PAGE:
A Racquet: Duh, right? Hold on though because it’s not that simple. There are many kinds of racquets for many kinds of players. If, for instance, you are a parent who has signed her new-to-the-sport kid up for a first lesson you might not want to invest hundreds of dollars in a new racquet right away. At Gonzo Tennis we can help. Let us know ahead of time and we can equip your kid with a racquet that is the proper length and weight. If he likes the sport then you can go make the investment and we can give you pointers on what to look for when purchasing a new racquet. Tennis racquets come in different lengths and grip sizes (not to mention weights and stiffness). A child needs a shorter racquet with a smaller grip. Therefore, don’t lend your small child your own racquet for his first class as he won’t be able to swing it and grip it correctly.  Again, let us know and we can help size your kid for a racquet.

If you are an adult looking for a new racquet for a first lesson we can help you, too.  Again, call or e-mail us before your first lesson and we’ll bring some demos for you to try of various weights and stiffness.

Shoes: Tennis shoes are an absolute must on the tennis court. It isn’t a matter of fashion either. You’ve seen those signs on courts that tell you to wear non-scuffing shoes. This might lead you to the false conclusion that tennis shoes are simply a fashion statement or a way for clubs to keep courts scuff-mark free. The real reason that there are shoes specifically designed for tennis is the same reason you shouldn’t wear running shoes onto a basketball court unless you really want to twist your ankle. Running shoes, you’ll notice, are designed to rock back to forward; the soles are not flat, and they are narrow. Tennis shoes are very low profile, flat shoes providing more contact with the ground. They are designed for stop and go movements side to side. If you’ve ever tried running in a straight line for a mile wearing tennis shoes you will see how uncomfortable they are in that capacity. But, the same goes for wearing running shoes while playing tennis – very uncomfortable.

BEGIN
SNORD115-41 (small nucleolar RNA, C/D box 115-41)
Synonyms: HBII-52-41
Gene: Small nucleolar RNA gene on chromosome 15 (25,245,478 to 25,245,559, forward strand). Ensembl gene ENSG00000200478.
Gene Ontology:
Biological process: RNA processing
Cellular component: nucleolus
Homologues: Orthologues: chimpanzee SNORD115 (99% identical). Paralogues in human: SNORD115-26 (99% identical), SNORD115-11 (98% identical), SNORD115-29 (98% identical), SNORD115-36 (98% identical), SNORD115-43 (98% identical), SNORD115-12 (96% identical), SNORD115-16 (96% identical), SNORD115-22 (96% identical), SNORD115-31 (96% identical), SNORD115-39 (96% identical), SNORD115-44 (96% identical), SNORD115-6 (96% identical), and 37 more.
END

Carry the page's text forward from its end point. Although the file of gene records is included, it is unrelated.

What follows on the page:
Clothing: This is where you get to be a fashionista if you so choose. You can subscribe to the Venus Williams or Andre Agassi approach to fashion which is to look crazy while being awesome. Or you may choose to be more traditional about it, white being the approved color of the Newport and Wimbledon clubs. Any way you want to dress is fine as long as you can move freely and not overheat on a hot day. Get creative! All this being said there is one design that your clothing must have. Men, wear shorts with pockets! Women, you are a complete mystery. I saw a lady last week who had nowhere to put the second tennis ball and her solution was to shove it down her sports bra! It was borderline comedy. Every time she needed a second serve, she reached down her bra and produced the ferreted away tennis ball! Why? Why not just wear shorts or a tennis skirt with an extra ball holding function!?

A Hat: For years Ivan Lendl wore a legionnaire’s hat when he played in the Australian Open. Sun protection is no joke on the tennis court. Have sun screen and a nice hat ready in your bag. I lament the fact that men tend to think a baseball hat is enough sun protection. I see women out on the courts practicing all the time in wide visors and proper, athletic sun hats. Why not men, too?

Water: Bring water, people! If you’re taking a private class with Gonzo or one of his instructors, you will most definitely need water. Running around for an hour, stopping and starting, turning, sprinting and twisting can be much more tiring than running a 5k (I would know as I’ve done a lot of both).

To schedule your first lesson: